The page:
Lens Mounts: Tamron Adaptall

Pekka Buttler, February 2023

Basic Information on the Tamron Adaptall mount:

The Tamron Adaptall is not – strictly speaking – a lens mount as there has never been a camera that uses the Adaptall mount, but is instead an intermediate mount. The purpose of such mounts is to allow third party lens manufacturers to easily make their lenses usable on a wide range of camera bodies, simply by attaching a suitable adapter to the lens.

Key Characteristics of Tamron Adaptall lenses
[1] Female bayonet mount with three openings
[2] Adapter release lever
[3] Aperture stop-down mechanism (press to stop down lens)
[4] Adapter orientation indicator

History of Tamron and Tamron intermediate mounts.

Tamron, originally Taisei Optical Equipment Manufacturing, was founded in 1950 in the Japanese city of Urawa (nowadays Saitama), a bit north of Tokyo. Tamron originally manufactured cameras and binoculars, and while the binoculars sold well, the cameras did less so. In 1957 Tamron started manufacturing camera lenses with the intention of these lenses being used on a wide range of cameras. From the beginning Tamron’s approach was to use an intermediate mount to allow their lenses to be used on as wide as possible a range of cameras.

Tamron SP 90 mm f/2.5 Macro with Adaptall-2 adapter ring.

Tamron has a long history of producing lenses for intermediate mounts as well as designing such mounts, summarised below:
• ‘mini’ T mount (M37x0,75 mm thread), introduced in 1957
• T mount (M42x0,75 mm thread), introduced in 1962
• Tamron Adapt-a-Matic (bayonet mount), introduced 1969
• Tamron Adaptall (bayonet mount), introduced 1973
• Tamron Adaptall-2 (bayonet mount), introduced 1980

Generally each new generation of the mount was launched in order to incorporate a functionality that the previous mount did not allow for:
• The switch from the original M37 T mount to the wider M42 T mount was to allow larger rear lens elements (and exit pupils)
• The switch to Adapt-a-Matic was to allow auto aperture and transmission of selected aperture
• and so on.

Importantly, Adaptall and Adaptall-2 are cross-compatible. The key difference between Tamron Adaptall and Adaptall-2 was that Adaptall-2 was able to communicate the lens’ maximum aperture (to such cameras that could use that information.)

Lens-facing sides of two Adaptall-2 adapters (Left: Canon FL/FD/FDn; Right: Contax/Yashica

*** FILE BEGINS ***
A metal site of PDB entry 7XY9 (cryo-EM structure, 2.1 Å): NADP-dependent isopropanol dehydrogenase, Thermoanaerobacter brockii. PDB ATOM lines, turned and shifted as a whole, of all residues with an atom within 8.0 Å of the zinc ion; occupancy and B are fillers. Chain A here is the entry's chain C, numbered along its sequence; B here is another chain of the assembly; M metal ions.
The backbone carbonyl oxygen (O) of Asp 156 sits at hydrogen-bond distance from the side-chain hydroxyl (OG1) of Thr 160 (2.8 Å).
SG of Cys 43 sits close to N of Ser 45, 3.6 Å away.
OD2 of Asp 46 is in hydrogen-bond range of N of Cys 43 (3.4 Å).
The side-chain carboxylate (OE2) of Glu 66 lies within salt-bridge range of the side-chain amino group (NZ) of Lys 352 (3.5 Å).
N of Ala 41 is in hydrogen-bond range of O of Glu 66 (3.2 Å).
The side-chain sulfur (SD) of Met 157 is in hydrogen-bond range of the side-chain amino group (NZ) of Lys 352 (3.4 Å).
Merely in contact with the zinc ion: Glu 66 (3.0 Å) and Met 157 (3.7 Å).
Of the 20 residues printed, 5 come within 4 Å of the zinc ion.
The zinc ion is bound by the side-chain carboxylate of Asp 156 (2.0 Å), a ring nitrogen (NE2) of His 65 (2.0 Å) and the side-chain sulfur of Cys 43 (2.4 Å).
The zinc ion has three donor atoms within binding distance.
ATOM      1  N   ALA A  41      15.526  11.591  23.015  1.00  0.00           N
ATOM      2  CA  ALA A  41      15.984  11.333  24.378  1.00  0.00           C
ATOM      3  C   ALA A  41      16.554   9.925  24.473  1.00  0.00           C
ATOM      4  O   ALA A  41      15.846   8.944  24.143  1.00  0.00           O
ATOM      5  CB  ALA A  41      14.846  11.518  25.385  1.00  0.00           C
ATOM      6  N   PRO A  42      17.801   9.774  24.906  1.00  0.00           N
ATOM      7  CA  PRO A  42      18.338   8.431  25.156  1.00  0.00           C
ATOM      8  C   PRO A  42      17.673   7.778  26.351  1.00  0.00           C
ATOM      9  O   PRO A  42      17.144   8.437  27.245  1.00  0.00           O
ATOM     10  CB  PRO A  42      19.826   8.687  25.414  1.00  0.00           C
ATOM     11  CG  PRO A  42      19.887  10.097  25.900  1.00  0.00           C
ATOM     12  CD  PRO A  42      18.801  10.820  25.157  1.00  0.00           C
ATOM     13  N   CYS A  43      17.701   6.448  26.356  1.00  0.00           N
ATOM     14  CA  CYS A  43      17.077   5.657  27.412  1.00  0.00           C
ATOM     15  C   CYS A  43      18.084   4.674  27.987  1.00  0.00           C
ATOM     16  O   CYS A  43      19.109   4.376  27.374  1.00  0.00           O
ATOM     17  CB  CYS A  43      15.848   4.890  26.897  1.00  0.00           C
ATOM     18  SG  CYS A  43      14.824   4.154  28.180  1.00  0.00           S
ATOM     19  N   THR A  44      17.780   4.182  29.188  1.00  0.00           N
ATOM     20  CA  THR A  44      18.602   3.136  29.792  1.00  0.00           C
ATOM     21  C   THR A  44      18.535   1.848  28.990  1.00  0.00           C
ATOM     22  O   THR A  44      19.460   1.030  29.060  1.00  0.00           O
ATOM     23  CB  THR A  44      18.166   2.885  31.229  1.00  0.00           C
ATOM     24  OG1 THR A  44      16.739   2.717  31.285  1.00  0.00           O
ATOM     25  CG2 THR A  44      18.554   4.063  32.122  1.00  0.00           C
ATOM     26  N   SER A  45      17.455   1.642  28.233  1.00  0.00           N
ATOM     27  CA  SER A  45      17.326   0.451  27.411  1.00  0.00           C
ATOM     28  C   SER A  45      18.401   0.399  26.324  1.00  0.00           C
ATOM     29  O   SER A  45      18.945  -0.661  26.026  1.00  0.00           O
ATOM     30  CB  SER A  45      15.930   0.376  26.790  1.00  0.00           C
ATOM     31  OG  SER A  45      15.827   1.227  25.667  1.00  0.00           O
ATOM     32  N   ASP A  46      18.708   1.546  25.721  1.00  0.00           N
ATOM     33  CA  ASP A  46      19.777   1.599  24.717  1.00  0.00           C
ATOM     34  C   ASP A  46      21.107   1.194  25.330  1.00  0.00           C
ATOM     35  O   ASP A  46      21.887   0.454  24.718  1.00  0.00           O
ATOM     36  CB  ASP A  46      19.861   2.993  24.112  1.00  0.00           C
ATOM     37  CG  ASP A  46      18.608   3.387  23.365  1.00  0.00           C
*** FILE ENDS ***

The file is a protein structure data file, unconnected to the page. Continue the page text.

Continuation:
Tamron’s success led to other manufacturers introducing their own intermediate mounts (see more on the JAPB article on intermediate mounts)

Tamron had a lot of success with its focus on producing lenses for intermediate mounts, but the increase of electronic lens-body communication and the advent of autofocus lenses forced Tamron to start producing their lenses separately for each mount.

What is noteworthy is that Tamron is one of the few third party lens manufacturers to have remained in the business, while many (most) others have had to throw in the towel.

Tamron Adaptall mount specifications

Mount type: Bayonet mount, female type (adapter release on lens)
Flange focal distance: 50,70 mm
Sensor Size: 36,0 mm x 24,0 mm (Full frame)
Mount communication:
• Adaptall lenses are able to respond to aperture stop-down commands (mechanical) and able to communicate the selected aperture as well as AE lock (when relevant).
• Adaptall 2 lenses are further able to communicate a lens’ maximum aperture
• Which of these informations are then transmitted through the adapter ring to the camera depends on the host mount’s characteristics.

Adapting Tamron Adaptall lenses

If you intend to adapt your Tamron Adaptall lens to a dSLR…

There are original Tamron Adaptall adapters to both Pentax K and Nikon F (Ai) available. These adapters allow you to use the tamron Adaptall lens as if it was a native (manual focus) lens (including aperture and aperture priority exposure automation). There are also modern adapters available from several adapter manufacturers, but – in general – these adapters are dumb adapters and do not allow aperture control.

If your dSLR is a Canon EF or Sony/Minolta A and Four thirds camera, you can get an aftermarket dumb adapter, but will have to manually control aperture.

If you intend to adapt your Tamron Adaptall lens to a mirrorless camera

If you already have a number of adapters from the typical SLR mounts to your mirrorless camera (e.g. Canon FD / m42 / Nikon F / Olympus OM / Pentax K …) your best choice is to either:

  • get an original Tamron adapter from Adaptall to whatever your most favoured SLR era lens mount is or
  • get a modern Tamron adaptable to mirrorless adapter from one of the contemporary adapter manufacturers (K&F Concept seems to offer dumb adapters for Adaptall to most mirrorless mounts)

Of these, the earlier option is likely to be cheaper and the later less finicky.

If you intend to adapt your Tamron Adaptall lens to a film SLR

Left: Adaptall-2 to Canon FD (and FL and FDn) adapter
Right: Adaptall-2 to Contax/Yashica adapter

Given the nature of the Tamron Adaptall mount, this is – with most cameras – relatively easy as Tamron did produce a wide range of adapters, including (at least) Canon FD*, Contax/Yashica*, Fujica X†, Konica AR*, m421, Mamiya Z°, Minolta SR*, Miranda°, Nikon F° (pre-Ai and Ai), Olympus OM*, Pentax K (vanilla° and A-version†), Praktica B†, Rollei QBM° and Topcon RE° (Exakta).

* Available both as Adaptall 1 and 2 (with different features)
° Available only as Adaptall 1
† Available only as Adaptall 2


1 Note, please. There were both adaptall adapters to vanilla m42 mounts as well as some of the m42 variants (such as Fujica m42, Mamiya m42, Praktica electronic m42). For details, see the JAPB article on the m42 mount.

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